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      The bitter herbs are one of the three items specifically prescribed by God that were to be eaten during the Passover.[1] Its prominence in the Passover Seder has continued demonstrated by its inclusion on the seder plate and multiple uses during the Seder. A variety of foods may be used, horseradish, romaine lettuce, and watercress being the most common, but whatever is used, it must be included in the group of plants whose common characteristics are “bitterness, possessing sap, with a graying appearance.”[2] The manner in which the bitter herbs are served is purely a matter of choice (i.e. – wafer slices or ground horseradish, leaves or shredded lettuce); however, it is felt by some scholars that the bitter herb that is placed on the seder plate should be whole.[3] This is principally because the bitter herbs on the seder plate are for display, not for consumption.

      Unlike the other two items prescribed for the original Passover, unleavened bread and the Paschal sacrifice, which have either evolved or been discontinued, the bitter herbs have maintained its significance and meaning. In fact, its involvement in the Seder has actually grown over time.

      The bitter herbs are eaten sitting upright, not reclining as in other times of the Seder when wine is partaken or vegetable greens dipped and eaten. The primary reason for this is that slaves were not allowed to recline as the freemen did when they ate their meals. Because the bitter herbs are a reminder of the bitterness of slavery, participants do not recline, but rather assume the position of slaves. In essence this puts the participant in the place of his or her ancestors fulfilling the command contained in the Haggadah, “In every generation each individual is bound to regard himself as if he personally had gone forth from Egypt.”

      The proper amount of bitter herbs is roughly the equivalent to the bulk of one olive. It is dipped in charoseth the first time it is eaten; the second time, it is eaten with charoseth in the Hillel Sandwich. This is interpreted to show that the Israelites were able to withstand the bitterness of slavery because they could taste the sweetness of future deliverance and freedom. Thus, some Jews, after dipping the bitter herbs in charoseth, will shake off the excess so as to simply take the edge off the bitterness rather than equalizing the bitter and the sweet.[4]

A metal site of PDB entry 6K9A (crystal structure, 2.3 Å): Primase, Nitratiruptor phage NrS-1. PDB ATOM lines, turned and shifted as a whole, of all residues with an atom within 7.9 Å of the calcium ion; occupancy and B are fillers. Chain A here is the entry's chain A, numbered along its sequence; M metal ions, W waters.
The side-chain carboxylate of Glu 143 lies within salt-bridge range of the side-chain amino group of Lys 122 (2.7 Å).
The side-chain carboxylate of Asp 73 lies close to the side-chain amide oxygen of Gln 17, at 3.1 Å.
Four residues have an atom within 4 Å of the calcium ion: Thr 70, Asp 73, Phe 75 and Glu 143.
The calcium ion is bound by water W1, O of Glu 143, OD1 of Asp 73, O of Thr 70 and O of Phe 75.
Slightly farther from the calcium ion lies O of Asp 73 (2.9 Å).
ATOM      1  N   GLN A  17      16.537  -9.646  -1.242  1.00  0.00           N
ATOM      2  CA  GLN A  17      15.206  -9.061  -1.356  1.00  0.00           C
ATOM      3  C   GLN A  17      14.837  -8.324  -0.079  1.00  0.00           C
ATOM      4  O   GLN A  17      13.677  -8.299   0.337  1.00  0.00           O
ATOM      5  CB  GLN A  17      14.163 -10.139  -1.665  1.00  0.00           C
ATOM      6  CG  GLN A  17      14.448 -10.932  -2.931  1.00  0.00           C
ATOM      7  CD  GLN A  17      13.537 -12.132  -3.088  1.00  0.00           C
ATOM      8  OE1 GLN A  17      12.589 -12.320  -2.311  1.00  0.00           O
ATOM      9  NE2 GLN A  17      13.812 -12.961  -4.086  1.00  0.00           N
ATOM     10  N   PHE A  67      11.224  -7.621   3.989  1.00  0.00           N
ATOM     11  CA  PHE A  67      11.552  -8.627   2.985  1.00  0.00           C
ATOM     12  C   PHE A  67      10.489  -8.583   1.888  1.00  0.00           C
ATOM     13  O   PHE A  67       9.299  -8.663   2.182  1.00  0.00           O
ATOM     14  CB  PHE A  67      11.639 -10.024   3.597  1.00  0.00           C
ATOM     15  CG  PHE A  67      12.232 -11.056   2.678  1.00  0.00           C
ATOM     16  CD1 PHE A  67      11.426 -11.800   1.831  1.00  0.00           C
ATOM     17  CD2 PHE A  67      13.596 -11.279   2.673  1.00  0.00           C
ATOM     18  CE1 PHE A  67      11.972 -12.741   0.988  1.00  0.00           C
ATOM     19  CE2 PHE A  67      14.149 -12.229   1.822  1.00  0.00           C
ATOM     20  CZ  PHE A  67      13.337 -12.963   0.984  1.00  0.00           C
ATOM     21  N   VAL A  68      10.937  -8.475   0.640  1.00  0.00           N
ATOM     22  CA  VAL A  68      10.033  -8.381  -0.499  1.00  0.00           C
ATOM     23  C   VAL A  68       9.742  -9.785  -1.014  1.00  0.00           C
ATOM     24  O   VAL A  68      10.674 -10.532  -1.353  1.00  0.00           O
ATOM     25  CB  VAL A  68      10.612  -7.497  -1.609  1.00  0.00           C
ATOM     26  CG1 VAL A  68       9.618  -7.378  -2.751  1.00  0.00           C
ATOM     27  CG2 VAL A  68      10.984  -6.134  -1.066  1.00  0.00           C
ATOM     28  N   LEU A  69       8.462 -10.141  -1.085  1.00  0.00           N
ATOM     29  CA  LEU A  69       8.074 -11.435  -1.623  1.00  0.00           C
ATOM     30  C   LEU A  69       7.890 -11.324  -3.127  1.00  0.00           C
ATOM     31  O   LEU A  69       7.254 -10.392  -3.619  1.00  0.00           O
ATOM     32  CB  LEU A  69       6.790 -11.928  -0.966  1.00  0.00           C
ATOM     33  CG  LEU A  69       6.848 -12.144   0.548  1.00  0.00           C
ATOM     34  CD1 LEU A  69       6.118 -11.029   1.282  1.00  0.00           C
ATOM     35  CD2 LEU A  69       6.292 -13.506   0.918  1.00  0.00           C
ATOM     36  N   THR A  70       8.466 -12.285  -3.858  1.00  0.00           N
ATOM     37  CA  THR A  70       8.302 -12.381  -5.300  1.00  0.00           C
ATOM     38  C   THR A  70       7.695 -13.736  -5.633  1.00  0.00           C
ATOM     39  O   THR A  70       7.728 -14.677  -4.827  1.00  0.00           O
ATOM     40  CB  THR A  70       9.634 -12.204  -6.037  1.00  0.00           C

The meaning of the bitter herbs is clear. The Mishnah quotes Rabbi Gamaliel (1st Century c.e.) of whom Saul of Tarsus was a disciple, explaining that the bitter herbs draw one’s attention to the condition of the Israelites in Egypt “because the Egyptians embittered the lives of our fathers in Egypt.”[5] Many other authors have pointed to Exodus 1:14 as the scriptural basis of this explanation.

“And they made their lives bitter with hard service, in mortar and bricks, and in all kinds of work in the field; in all their work they made them serve with rigor.”[6]

      Over the years, this interpretation has been almost universally accepted and included in the Haggadah.

      For Christians who take an interest in Passover, the bitter herbs carry additional significance. Not only does it represent the bitterness of the Israelites slavery in Egypt, but it may also represent the bitterness experienced by Jesus both in the Garden of Gethsemane and on the cross. Furthermore, for some it can represent the bitter persecution early Christians received at the hands of the Romans until Christianity was recognized by Constantine (313 c.e.). The relief that came from such recognition is comparable in the eyes of Christians to the relief experienced by the Israelites when finally released from Egypt.

      From a Latter-day Saint perspective, the relationship between the bitter herbs and Jesus’ suffering in the Garden of Gethsemane and the cross receives an added dimension from latter-day revelation.

“For behold, I, God, have suffered these things for all, that they might not suffer if they would repent;

“But if they would not repent they must suffer even as I;

“Which suffering caused myself, even God, the greatest of all, to tremble because of pain, and to bleed at every pore, and to suffer both body and spirit – and would that I might not drink the bitter cup, and shrink –

“Nevertheless, glory be to the Father, and I partook and finished my preparations unto the children of men.”[7]

      The beauty of this analogy for Latter-day Saints is that because Jesus partook of the full power of the “bitter cup,” it is not necessary for the human family to do the same. Each person may temper the bitterness brought on through sin with the sweetness of the Atonement, just as those partaking of the bitter herbs at Passover temper the bitterness with a taste of charoseth. Such an analogy may also apply to the Hillel Sandwich, in which the sacrificial lamb – symbolically Jesus; and the unleavened bread – symbolically the pure and unadulterated doctrine of Jesus, offsets the bitterness of the herbs, or symbolically, of sin.

[1] Exodus 12:8; Numbers 9:11

[2] Gemara, Pesachim 39a

[3] Levin, Meyer. An Israel Haggadah for Passover (New York: Harry N. Abrams, Inc. Publishers, no date) 30

[4] Davis, Rabbi Avrohom. The Metsudah Linear Passover Haggadah (Hoboken: KTAV Publishing House, 1993) 47

[5] Mishnah. Pesachim 10:5

[6] Exodus 1:14

[7] D&C 19:16-19. The Doctrine and Covenants of The Church of Jesus Christ of Latter-day Saints (Salt Lake City: The Church of Jesus Christ of Latter-day Saints, 1981)